Messenger - Vol. 2, No. 1, Page 12
Fall 1992
Following the family for generations

      Families are under intense scrutiny today by politicians, the pulpit,
the press and Tamara K. Hareven, Unidel Professor of Individual and Family
      An internationally acclaimed pioneer in the field of American family
history, Hareven is writing a new book, Generations in Historical Time:
Family, Life Course and Aging in American Society.
      She previously studied two generations of families in Manchester,
N.H., the site of the largest textile mill in the country at the beginning
of the century, Amoskeag Mills. Two books emerged from that research,
Amoskeag: Life and Work in an American Factory City (1978) and Family Time
and Industrial Time (1982).
      These earlier books focused on immigrant workers coming to Amoskeag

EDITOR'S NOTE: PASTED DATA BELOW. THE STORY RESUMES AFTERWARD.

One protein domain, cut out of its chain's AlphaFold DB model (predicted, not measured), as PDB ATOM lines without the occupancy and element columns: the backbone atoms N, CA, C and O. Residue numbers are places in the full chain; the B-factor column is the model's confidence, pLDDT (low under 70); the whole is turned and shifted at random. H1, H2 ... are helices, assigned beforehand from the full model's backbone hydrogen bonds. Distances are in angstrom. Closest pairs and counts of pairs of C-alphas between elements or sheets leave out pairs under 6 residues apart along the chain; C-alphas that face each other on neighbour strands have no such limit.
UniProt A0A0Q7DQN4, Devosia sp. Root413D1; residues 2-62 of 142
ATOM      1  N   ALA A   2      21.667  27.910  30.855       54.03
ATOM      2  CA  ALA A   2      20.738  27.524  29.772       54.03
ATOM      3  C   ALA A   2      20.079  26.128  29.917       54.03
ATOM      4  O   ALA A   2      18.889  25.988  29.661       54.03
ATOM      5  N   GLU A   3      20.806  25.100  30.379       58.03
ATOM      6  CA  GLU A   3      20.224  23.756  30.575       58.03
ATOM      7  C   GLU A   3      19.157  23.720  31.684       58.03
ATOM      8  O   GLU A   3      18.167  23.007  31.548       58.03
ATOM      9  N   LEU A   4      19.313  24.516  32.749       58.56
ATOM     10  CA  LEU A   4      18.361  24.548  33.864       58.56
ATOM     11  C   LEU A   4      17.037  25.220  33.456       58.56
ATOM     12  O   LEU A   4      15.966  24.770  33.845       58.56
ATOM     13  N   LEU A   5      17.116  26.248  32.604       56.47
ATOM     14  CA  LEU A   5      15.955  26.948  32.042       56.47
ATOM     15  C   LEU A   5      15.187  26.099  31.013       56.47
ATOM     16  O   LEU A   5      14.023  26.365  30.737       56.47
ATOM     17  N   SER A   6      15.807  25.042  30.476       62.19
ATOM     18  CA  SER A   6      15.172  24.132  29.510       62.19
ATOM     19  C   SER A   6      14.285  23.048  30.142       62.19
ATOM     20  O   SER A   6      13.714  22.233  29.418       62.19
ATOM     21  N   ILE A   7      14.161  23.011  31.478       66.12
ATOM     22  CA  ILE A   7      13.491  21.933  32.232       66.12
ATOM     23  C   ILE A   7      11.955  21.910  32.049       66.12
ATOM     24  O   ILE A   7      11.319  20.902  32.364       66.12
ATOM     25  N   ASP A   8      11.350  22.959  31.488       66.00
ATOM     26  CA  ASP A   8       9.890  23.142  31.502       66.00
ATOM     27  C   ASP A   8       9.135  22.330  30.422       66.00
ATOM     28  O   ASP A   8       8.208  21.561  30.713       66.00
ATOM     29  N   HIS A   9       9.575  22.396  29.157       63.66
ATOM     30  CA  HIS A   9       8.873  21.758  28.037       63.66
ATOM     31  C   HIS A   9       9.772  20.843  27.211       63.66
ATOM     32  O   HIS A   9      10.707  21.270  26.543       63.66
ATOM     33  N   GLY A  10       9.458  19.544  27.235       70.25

and their family relationships. Through public records, company records,
diaries, letters, interviews with surviving workers and their children,
Hareven researched the interactions of individuals and families with the
process of industrialization. Kinship ties were crucial to the immigrants'
adaptation to industrial life, she concludes.
      In her new book, Hareven examines major changes in the family and how
historical events and life experiences combine to influence the ways that
children treat their parents in old age.
      She has divided the children of the original immigrants into two
groups--those who came of age during the Depression and those who matured
during World War II. The older group conformed more closely to their
parents' ethnic cultures, including familial values, while the younger
group tended to exhibit American individualistic, middle-class values, she
      Although the project is based on one community, it links local
patterns to broad historical trends and their impact on families and
individuals, Hareven says.
      A fellowship from the University's Center for Advanced Studies will
allow Hareven to work on her book during the upcoming academic year.
                                   --Sue Swyers Moncure